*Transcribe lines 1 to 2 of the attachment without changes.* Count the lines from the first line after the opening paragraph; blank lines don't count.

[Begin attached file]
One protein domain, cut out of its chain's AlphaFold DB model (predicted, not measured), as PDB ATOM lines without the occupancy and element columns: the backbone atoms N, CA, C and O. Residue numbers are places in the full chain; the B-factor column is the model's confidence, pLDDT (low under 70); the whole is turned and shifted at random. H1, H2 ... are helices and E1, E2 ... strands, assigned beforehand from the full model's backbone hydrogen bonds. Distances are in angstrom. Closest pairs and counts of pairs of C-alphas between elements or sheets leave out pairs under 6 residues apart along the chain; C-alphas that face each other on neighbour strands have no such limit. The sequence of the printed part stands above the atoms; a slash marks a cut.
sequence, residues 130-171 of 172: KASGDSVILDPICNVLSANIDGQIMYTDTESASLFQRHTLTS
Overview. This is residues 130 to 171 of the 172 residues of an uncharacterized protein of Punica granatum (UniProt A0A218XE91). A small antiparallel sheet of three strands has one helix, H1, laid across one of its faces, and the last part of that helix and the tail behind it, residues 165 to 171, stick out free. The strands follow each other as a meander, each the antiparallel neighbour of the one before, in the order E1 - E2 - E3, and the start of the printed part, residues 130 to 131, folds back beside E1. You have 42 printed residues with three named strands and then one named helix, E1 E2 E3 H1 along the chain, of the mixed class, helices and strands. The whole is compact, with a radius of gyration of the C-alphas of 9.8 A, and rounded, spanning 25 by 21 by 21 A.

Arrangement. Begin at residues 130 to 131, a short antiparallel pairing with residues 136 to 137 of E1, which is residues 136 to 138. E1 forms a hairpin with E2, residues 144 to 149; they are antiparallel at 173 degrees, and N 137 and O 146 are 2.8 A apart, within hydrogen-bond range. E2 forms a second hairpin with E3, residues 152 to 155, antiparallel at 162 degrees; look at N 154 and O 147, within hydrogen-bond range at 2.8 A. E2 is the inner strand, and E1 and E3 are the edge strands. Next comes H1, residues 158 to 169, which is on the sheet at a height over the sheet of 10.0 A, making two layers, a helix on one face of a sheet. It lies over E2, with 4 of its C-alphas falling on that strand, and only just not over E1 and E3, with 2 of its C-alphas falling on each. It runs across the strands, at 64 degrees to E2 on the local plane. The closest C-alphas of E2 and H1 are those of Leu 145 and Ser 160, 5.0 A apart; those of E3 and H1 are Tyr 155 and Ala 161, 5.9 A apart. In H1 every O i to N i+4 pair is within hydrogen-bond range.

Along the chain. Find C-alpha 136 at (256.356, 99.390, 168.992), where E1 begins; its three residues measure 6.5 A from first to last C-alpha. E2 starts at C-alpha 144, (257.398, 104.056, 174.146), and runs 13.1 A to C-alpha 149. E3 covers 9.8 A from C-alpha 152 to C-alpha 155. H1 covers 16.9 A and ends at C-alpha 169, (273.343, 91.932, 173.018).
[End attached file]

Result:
sequence, residues 130-171 of 172: KASGDSVILDPICNVLSANIDGQIMYTDTESASLFQRHTLTS
Overview. This is residues 130 to 171 of the 172 residues of an uncharacterized protein of Punica granatum (UniProt A0A218XE91). A small antiparallel sheet of three strands has one helix, H1, laid across one of its faces, and the last part of that helix and the tail behind it, residues 165 to 171, stick out free. The strands follow each other as a meander, each the antiparallel neighbour of the one before, in the order E1 - E2 - E3, and the start of the printed part, residues 130 to 131, folds back beside E1. You have 42 printed residues with three named strands and then one named helix, E1 E2 E3 H1 along the chain, of the mixed class, helices and strands. The whole is compact, with a radius of gyration of the C-alphas of 9.8 A, and rounded, spanning 25 by 21 by 21 A.